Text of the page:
Exploring Excavation ServicesExploring Excavation Services


About Me

Exploring Excavation Services

Hello, my name is Brad Nabier. Welcome to my site about excavation services. I enjoy watching work crews use excavators and dump trucks to shape the land for the intended buildings. Excavation crews dig out holes for foundations or flatten the land to ready it for new home construction. Commercial sites are often prepared in the same way, but on a grander scale. I would like to discuss the different types of equipment used on these work sites. I will also share information about operation and maintenance of that equipment. Furthermore, I may even explore various building regulations surrounding dirt work. I hope you visit my site often.

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4 Tips For Buying A Power Drill

A power drill is one of the most basic construction supplies out there, but that does not mean selecting the right drill is easy. There are so many different options, from corded to cordless drills. It's essential to choose one that meets your needs and will make your job easier, not more challenging. Here are four tips to ensure you choose the best drill for your needs.

1. Buy the right voltage.

You can determine how powerful a drill is by its voltage. Drills come in anywhere from 12 - 20 volts, with the 20-volt models being the most powerful. While you might assume you should just buy the most powerful drill to make the job easier, this is not exactly the case. Only seasoned contractors typically use 20-volt drills because they are much heavier than drills in the 12 to 16-volt range. For the average home user, a drill with 14 or 16 volts of power is perfectly fine. You only need something higher if you plan to spend multiple hours a day drilling through the toughest surfaces as a professional might.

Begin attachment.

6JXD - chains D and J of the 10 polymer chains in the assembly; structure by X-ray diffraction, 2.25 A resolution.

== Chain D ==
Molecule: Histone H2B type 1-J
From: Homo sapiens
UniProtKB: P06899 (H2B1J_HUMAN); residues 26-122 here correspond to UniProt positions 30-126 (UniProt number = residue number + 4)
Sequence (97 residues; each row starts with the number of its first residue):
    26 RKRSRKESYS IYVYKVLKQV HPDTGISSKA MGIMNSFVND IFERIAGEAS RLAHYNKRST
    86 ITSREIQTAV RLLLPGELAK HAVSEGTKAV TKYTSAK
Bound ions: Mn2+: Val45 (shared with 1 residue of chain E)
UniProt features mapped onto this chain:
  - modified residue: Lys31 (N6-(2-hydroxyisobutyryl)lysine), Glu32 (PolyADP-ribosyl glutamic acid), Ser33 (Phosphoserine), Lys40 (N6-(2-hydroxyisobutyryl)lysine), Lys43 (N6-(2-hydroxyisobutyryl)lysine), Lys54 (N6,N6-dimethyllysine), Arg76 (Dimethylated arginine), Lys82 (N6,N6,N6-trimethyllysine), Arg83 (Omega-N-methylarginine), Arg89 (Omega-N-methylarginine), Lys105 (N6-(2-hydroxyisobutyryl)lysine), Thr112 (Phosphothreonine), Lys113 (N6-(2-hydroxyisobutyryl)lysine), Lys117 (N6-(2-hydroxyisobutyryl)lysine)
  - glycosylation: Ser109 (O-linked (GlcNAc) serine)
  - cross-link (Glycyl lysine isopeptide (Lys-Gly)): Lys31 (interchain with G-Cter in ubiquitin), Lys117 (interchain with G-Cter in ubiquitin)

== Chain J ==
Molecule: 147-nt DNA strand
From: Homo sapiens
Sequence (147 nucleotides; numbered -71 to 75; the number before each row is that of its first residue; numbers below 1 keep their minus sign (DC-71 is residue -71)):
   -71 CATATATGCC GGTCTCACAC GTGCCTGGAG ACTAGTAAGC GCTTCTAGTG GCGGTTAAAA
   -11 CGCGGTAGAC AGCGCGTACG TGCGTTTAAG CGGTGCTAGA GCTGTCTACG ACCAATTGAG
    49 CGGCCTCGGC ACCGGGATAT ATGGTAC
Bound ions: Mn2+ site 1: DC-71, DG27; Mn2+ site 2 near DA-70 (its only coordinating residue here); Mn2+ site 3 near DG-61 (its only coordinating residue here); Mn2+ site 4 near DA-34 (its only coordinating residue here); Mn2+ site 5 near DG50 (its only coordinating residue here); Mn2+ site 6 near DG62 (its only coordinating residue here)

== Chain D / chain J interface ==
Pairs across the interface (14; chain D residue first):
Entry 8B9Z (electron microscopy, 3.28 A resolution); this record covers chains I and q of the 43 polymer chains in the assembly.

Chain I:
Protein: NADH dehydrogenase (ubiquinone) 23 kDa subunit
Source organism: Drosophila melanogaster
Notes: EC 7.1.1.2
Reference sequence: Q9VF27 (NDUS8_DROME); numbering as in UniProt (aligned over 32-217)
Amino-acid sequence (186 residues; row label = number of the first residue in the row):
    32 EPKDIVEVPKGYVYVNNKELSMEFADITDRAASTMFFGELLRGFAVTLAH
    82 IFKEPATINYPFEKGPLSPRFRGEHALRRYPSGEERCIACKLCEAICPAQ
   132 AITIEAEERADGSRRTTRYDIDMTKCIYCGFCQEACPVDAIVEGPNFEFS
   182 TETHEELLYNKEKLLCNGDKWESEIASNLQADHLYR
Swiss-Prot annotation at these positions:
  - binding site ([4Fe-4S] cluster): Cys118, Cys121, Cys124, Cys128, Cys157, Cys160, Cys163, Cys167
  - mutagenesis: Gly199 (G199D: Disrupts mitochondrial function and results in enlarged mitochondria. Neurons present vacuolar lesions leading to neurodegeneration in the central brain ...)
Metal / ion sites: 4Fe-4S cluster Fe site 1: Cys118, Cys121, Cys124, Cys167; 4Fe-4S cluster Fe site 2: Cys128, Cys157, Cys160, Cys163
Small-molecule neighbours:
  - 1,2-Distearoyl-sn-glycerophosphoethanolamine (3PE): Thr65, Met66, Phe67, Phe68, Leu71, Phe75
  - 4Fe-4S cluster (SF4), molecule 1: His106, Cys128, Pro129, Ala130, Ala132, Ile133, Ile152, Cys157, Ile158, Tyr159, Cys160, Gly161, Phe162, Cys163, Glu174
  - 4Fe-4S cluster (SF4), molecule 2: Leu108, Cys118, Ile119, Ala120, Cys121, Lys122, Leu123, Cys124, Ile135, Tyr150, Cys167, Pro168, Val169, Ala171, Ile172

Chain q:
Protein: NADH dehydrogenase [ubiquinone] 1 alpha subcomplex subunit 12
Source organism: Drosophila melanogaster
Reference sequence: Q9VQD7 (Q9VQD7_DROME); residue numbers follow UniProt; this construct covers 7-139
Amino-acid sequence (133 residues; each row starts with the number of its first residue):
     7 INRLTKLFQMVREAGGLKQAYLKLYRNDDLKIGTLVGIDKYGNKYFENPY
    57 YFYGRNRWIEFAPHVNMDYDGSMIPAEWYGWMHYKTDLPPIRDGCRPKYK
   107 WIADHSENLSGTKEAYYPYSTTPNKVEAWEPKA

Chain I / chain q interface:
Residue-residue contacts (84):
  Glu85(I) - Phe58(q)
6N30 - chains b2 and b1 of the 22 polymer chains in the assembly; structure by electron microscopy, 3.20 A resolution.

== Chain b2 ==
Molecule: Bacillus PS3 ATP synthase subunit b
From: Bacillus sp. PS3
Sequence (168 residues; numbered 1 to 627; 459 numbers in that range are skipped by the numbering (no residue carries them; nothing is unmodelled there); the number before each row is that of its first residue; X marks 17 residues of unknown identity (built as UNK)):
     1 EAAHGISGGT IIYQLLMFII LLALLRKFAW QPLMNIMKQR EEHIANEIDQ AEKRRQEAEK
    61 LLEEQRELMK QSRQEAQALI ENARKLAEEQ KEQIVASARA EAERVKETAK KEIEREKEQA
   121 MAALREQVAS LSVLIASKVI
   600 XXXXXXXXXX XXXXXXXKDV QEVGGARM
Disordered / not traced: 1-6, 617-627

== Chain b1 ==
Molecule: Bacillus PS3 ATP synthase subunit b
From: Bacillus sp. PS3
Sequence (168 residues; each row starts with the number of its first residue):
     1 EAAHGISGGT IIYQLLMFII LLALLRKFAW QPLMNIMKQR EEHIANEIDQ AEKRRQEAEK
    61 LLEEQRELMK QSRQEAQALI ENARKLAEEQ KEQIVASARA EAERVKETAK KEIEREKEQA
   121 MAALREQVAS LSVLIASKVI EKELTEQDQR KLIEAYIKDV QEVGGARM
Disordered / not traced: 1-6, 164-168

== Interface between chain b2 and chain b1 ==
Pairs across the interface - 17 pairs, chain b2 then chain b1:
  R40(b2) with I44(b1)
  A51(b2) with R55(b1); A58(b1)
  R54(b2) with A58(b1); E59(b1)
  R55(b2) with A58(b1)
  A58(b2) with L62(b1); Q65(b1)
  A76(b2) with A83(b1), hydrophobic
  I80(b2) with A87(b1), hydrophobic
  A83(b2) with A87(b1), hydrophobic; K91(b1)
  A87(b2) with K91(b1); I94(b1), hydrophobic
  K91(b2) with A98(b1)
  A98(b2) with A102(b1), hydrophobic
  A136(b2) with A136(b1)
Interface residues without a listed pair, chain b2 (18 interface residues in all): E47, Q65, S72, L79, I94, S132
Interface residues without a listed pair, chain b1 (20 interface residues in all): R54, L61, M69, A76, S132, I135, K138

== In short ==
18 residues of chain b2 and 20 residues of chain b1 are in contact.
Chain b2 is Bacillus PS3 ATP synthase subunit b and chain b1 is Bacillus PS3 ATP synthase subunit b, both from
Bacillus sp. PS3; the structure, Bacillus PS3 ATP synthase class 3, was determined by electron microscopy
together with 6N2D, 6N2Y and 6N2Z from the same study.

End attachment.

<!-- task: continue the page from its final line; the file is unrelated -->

2. Consider whether a cord might be best.

Today, most people buy cordless drills for the convenience. However, there are cases in which a corded drill may be a better choice. If you only plan on working in one area, such as in your woodshop, a corded drill may be better because they are cheaper, and you don't have to remember to charge or change the batteries. On the other hand, if you want to travel with your drill or use it in the middle of a field with no worries, a cordless option is convenient. Just buy an extra battery so that you're not left without power.

3. Look at the chuck size. 

The chuck is the round piece of metal that holds the drill bit in place. Chucks come in 1/4-inch and 1/2-inch sizes. The 1/4-inch ones are suitable for most home uses, but you may need a 1/2-inch chuck if you plan on using larger bits -- like those that you might use for concrete.

4. Look for a light.

Today, many drills are made with a light that illuminates the space in front of the drill, making it easier to see what you're working on. This feature does not cost a lot, and it makes life a lot easier -- so unless you are on a very tight budget, buy a drill that offers it.

For more information, contact a company like Goodlett Equipment, Inc.